Baked Milk May Help Kids Outgrow Milk Allergy FasterFindings from an NIAID-supported study, appearing online ahead of print in the May 23 issue of the Journal of Allergy and Clinical Immunology, show that feeding some children with milk allergy foods containing baked milk may help them outgrow their allergy at a faster rate than those who do not eat baked milk.
BackgroundAllergy to cow's milk is one of the most common food allergies found in the United States. It cannot be prevented, and the only way to manage the condition is to avoid milk and treat symptoms as they arise.
Investigators led by Hugh A. Sampson, M.D., professor of pediatrics, dean for translational research, and director of the Jaffe Food Allergy Institute at Mount Sinai School of Medicine in New York, are working to enable patients to tolerate milk without having allergic reactions by having them consume—rather than avoid—allergenic foods. To help some people outgrow their allergies, Dr. Sampson's team uses a form of oral immunotherapy in which a person eats increasing amounts of an allergenic food that has been baked to break down (denature) the proteins causing the allergy.
Previously, members of Dr. Sampson's team observed that children who are allergic to milk fell into two groups: some children were able to eat products that contained baked milk without having an allergic reaction, whereas other children did have an allergic reaction. But the long-term clinical effects of incorporating baked milk into a child's diet were unknown.
Results of StudyDr. Sampson's group studied 88 children, ages 2 to 17 years old, with diagnosed milk allergy over a period of four to five years. The researchers initially gave the children a plain muffin containing baked milk. Among the 88 children, 65 ate the muffin without experiencing any allergic reactions. Parents of children who passed the muffin test were given guidance on how to incorporate baked milk into their children's diet. Children who reacted to the muffin continued avoiding foods containing milk.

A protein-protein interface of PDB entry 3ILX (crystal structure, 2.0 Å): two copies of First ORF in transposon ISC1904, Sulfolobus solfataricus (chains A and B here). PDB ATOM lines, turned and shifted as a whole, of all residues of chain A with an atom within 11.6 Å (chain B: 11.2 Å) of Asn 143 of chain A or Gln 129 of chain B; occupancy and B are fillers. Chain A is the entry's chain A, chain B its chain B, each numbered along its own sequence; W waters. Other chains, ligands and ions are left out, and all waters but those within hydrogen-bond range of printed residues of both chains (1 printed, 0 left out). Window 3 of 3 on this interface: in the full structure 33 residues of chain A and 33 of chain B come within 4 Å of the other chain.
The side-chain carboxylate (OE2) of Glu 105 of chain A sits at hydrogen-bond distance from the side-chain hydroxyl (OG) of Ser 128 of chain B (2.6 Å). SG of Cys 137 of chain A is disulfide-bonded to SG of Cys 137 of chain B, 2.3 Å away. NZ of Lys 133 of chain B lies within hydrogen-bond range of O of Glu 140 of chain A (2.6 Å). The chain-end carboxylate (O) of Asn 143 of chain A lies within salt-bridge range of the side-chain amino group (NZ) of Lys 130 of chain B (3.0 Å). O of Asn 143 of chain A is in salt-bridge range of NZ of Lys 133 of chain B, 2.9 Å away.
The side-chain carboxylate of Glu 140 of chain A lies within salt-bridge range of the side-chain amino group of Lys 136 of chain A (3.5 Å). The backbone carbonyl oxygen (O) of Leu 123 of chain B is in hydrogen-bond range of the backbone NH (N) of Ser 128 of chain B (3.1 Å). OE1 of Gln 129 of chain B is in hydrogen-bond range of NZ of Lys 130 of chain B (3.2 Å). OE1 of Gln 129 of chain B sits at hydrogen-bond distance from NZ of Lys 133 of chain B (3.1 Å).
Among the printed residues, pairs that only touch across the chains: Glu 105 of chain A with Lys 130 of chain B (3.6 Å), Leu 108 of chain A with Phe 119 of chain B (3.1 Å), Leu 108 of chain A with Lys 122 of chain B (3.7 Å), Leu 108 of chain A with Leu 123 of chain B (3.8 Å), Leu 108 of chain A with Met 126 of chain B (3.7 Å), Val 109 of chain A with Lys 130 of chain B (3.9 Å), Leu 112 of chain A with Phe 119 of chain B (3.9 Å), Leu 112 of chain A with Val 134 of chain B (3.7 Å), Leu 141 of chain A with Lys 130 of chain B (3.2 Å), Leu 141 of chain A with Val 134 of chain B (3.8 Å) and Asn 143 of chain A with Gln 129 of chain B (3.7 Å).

For the next 6 to 12 months, the children who passed the initial muffin test ate food containing baked milk, such as muffins, cookies, or cake, following specific guidance from dieticians on Dr. Sampson's team. These children returned to the clinic for a second food test and at that point were given cheese pizza to determine if they could tolerate baked cheese. Fifty-seven of the 65 children ate the pizza without having an allergic reaction and were then able to begin incorporating baked cheese along with baked milk into their diets.
SignificanceThe results of this study indicate that if a child with a known milk allergy passes a baked milk challenge, he or she may outgrow the milk allergy much more rapidly than a child who does not pass the test.
Milk allergy is one of the food allergies that children outgrow as they age. Although many children can tolerate milk by age 5, milk allergy can last until age 16. Findings made by Dr. Sampson's team indicate that eating baked milk can reduce the time it takes to outgrow milk allergy.
Dr. Sampson strongly cautions that this type of food challenge should not be performed without strict guidance from a trained health specialist. The investigators observed that children who do not pass a baked milk test often experience much more severe allergic reactions than children who do, and it is nearly impossible to predict which children will have such a reaction.
Participants in this clinical study also received very specific instructions regarding what products could be eaten at home.
Next StepsThe take-home message from the study is that children with milk allergy should see their healthcare professional and be given a baked milk test to determine if they are likely to outgrow milk allergy and are able to safely follow a baked milk diet similar to the one developed by Dr. Sampson's team.
ReferencesKim JS, Nowak-Wegrzyn A, Sicherer SH, Noone S, Moshier EL, Sampson HA. Dietary baked milk accelerates the resolution of milk allergy in children. J Allergy Clin Immunol. 2011 May 23 [Epub ahead of print].
NIAID’s food allergy funded research programs
Jaffe Food Allergy Institute at Mount Sinai School of Medicine